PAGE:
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Tight screening of South Korean tourists urged to prevent MERS spread

Photo by KoreanTimes

A veteran lawmaker has urged the Department of Education (DepEd) to implement stringent screening measures in air and sea ports after over 1,300 people in South Korea were put in quarantine for being sick with Middle East Respiratory Syndrome (MERS).


Valenzuela City Congressman Win Gatchalian explained such will stop MERS from entering the country, saying: “The DOH should be on top of this emergency situation. We can’t allow MERS to enter our gates so as to protect our citizens from this very infectious disease.”


The Valenzuela City representative also noted that the DOH should learn from their poor screening of passengers last year against the spread of the deadly Ebola, which has claimed the lives of more than 4,000 people globally, majority of whom are from West Africa.



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Gatchalian recalled that at the height of the Ebola scare last year, the DOH only made passengers fill out a small, colored yellow one-page questionnaire regarding how they feel and if they have symptoms.


Airport screeners did not even wear protective equipment and did not have a temperature-measuring device. There was even a notable absence of medical professionals in the receiving area. Changes in protocol were only implemented later, according to Gatchalian.


“This time, the DOH cannot be lax in doing their job. After all, it is their responsibility to look after the health of their ‘bosses’. There is no excuse in not doing their duty to the public. Imagine what would happen if an outbreak affects workers and professionals; it would ultimately disrupt the economy,” Gatchalian said.


As of 2013, statistics of South Korea’s Ministry of Foreign Affairs and Trade recorded the number of Koreans in the Philippines at 88,102 people, with Metro Manila area having the largest Korean population in the country with 33,267 people. The areas of highest concentration are Quezon City (6,655), Manila proper (6,104), and Makati (5,643).


The majority of Korean tourists in the Philippines are students who study in short-term courses in English language schools to cope with South Korea’s growing demand for English proficiency. As of March 2011, 26,823 Korean students held special study permits to enroll in short-term courses. According to the Philippine-Korean Cultural Center in Seoul, over 1,500 Koreans under 20 years old arrive in the Philippines every month to study English.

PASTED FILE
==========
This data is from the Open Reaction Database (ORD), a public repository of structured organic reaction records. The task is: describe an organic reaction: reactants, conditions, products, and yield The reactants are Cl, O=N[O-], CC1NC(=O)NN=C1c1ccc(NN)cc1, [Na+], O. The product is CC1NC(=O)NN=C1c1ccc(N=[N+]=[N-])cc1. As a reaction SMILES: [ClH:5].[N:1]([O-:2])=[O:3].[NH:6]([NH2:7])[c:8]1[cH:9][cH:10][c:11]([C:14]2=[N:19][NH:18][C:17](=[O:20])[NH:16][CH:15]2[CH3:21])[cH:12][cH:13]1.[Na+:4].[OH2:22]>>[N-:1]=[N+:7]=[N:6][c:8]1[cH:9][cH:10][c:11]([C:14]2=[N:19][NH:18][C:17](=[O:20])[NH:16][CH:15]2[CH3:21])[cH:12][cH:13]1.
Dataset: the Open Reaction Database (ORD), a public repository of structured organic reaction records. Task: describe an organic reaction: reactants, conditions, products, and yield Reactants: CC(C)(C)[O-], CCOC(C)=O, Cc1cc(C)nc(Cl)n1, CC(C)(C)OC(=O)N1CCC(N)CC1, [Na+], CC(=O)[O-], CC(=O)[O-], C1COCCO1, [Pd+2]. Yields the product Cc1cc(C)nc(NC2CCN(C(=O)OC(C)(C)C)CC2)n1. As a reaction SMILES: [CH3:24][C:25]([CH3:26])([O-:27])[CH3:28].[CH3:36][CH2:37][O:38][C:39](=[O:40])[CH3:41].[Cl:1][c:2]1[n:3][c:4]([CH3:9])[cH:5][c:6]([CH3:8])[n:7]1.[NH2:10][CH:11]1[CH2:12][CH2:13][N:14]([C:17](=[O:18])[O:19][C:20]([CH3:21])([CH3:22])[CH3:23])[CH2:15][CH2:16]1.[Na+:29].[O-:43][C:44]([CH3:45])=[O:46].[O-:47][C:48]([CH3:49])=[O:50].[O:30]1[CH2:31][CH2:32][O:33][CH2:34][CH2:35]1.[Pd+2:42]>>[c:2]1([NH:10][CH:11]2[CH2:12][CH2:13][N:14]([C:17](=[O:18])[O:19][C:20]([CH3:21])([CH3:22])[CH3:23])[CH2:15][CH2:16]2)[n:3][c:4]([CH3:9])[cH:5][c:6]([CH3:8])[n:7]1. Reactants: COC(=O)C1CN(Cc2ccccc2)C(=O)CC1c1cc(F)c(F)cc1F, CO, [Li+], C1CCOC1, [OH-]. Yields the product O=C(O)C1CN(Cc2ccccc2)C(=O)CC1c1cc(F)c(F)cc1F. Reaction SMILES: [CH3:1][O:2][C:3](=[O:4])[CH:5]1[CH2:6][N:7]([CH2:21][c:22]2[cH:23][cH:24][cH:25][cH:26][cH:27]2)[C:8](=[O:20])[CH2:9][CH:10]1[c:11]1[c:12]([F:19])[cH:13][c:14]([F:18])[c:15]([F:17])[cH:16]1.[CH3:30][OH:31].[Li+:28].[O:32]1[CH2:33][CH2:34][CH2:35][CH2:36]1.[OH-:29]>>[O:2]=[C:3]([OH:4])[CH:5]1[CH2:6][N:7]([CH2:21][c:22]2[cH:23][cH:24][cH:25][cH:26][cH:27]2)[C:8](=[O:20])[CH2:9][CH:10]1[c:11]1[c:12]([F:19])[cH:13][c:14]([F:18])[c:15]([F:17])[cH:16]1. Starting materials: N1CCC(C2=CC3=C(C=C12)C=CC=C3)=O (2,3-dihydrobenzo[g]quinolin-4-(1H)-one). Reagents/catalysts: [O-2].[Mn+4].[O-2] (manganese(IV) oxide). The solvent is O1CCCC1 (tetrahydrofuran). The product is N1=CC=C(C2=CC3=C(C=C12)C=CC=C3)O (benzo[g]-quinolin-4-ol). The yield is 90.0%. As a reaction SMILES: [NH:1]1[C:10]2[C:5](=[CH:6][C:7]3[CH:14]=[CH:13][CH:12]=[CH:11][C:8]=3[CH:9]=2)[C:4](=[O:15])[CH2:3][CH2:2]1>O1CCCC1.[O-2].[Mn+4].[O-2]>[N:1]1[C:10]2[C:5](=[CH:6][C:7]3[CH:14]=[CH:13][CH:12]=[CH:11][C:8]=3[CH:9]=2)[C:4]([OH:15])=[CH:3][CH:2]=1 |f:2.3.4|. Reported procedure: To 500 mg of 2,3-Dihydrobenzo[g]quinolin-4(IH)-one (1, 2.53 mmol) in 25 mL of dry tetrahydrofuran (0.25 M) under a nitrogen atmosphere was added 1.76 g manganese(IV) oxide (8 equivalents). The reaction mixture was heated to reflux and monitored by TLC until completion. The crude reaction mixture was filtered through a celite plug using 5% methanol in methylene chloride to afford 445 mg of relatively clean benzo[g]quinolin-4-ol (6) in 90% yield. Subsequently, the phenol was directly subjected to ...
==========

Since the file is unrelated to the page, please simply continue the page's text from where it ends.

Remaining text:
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“The large numbers of South Koreans coming to the Philippines as tourists and as students should be reason enough for the government to adapt stringent measures to prevent MERS from infecting our people,” said Gatchalian.


Information from the South Korean government showed that a doctor infected with MERS had come into contact with over 1,000 people. The doctor have participated in large-scale meetings while being infected.


Four people have already died from the disease as hundreds of schools close while around 7,000 tourists, mostly from China and Taiwan, have cancelled travel plans.


The South Korean military is also grappling with the disease, as more than 20 symptomatic soldiers have been quarantined. The number includes six who were in contact with a South Korean air force officer recently diagnosed with MERS.


“The sooner preventive measures can be done, the sooner the public’s anxiety will be quelled,” said Gatchalian.


“A calm atmosphere will not only prevent panic among the public, it will also allow concerned government agencies to strategize and allocate resources where they are needed the most,” added Gatchalian.


The Philippine Embassy in Seoul has already issued an advisory for Filipinos staying in South Korea as part of the government’s precautionary measures. (Monica Cantilero)